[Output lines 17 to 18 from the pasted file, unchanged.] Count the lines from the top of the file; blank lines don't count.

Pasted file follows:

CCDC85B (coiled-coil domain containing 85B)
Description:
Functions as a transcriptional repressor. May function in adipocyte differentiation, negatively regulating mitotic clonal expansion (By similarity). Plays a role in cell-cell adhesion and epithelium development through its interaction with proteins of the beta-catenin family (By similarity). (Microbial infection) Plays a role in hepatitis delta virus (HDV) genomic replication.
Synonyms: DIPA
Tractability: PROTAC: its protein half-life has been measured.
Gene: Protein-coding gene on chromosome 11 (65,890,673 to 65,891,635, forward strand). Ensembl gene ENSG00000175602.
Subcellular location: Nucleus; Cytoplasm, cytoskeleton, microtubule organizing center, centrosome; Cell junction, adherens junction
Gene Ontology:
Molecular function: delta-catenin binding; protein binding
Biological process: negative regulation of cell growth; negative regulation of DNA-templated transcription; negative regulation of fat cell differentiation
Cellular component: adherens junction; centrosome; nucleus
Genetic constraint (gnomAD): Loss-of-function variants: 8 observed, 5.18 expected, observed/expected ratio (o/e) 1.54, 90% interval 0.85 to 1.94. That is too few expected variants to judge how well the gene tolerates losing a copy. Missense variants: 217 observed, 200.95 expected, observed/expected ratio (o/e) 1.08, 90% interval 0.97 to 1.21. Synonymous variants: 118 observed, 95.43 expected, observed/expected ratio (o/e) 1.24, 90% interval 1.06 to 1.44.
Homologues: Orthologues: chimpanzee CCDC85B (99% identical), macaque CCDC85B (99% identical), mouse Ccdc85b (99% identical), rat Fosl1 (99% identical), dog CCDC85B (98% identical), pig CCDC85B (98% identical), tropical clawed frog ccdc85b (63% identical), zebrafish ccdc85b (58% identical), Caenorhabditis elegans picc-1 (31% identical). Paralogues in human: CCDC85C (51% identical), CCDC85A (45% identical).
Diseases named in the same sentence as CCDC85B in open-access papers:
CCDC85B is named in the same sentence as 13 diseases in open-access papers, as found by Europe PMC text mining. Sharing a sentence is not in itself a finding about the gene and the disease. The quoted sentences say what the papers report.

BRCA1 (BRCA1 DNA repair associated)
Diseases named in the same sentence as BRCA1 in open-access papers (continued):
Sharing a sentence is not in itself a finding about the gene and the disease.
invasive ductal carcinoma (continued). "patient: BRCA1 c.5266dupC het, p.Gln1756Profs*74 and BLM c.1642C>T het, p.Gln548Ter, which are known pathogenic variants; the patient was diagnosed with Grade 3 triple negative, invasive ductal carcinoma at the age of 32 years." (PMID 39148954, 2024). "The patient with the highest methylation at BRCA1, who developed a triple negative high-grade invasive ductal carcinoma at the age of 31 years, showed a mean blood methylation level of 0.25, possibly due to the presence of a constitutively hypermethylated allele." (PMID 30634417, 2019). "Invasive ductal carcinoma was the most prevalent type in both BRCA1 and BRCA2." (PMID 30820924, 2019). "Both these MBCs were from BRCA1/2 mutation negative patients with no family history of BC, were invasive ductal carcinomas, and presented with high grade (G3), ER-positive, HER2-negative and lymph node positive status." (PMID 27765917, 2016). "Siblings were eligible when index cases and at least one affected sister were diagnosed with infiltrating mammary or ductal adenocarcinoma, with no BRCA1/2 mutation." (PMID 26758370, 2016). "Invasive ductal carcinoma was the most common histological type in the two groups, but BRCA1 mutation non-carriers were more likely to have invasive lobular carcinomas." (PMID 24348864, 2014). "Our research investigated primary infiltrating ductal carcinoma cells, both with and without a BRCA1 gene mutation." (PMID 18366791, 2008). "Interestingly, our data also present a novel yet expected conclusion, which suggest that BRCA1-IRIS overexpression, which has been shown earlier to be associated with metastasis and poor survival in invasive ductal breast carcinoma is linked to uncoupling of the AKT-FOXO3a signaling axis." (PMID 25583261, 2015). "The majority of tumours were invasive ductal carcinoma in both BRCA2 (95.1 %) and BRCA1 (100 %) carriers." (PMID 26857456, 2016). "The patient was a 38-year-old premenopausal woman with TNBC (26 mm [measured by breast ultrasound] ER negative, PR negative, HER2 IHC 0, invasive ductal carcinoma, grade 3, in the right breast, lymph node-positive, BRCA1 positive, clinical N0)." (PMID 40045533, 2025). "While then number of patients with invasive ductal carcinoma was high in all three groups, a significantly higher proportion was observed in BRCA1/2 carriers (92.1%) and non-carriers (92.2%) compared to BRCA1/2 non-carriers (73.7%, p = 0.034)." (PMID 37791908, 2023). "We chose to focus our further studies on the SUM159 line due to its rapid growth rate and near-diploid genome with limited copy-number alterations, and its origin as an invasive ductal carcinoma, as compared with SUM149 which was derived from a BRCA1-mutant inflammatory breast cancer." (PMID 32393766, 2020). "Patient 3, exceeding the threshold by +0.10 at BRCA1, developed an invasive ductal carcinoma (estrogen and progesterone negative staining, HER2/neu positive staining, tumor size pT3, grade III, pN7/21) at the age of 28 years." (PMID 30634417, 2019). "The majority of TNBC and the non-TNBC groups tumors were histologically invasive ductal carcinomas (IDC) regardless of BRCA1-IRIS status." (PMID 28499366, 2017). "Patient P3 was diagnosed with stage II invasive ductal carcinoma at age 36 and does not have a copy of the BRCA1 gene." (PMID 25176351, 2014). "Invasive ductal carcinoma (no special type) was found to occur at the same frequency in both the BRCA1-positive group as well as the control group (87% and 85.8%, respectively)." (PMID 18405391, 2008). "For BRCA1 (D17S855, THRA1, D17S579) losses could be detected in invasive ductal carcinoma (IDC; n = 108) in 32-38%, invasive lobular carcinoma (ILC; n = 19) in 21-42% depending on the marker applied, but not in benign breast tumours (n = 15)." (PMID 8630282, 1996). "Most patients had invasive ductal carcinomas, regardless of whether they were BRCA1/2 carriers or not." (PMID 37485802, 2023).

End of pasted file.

Diseases named in the same sentence as BRCA1 in open-access papers (continued):
Sharing a sentence is not in itself a finding about the gene and the disease.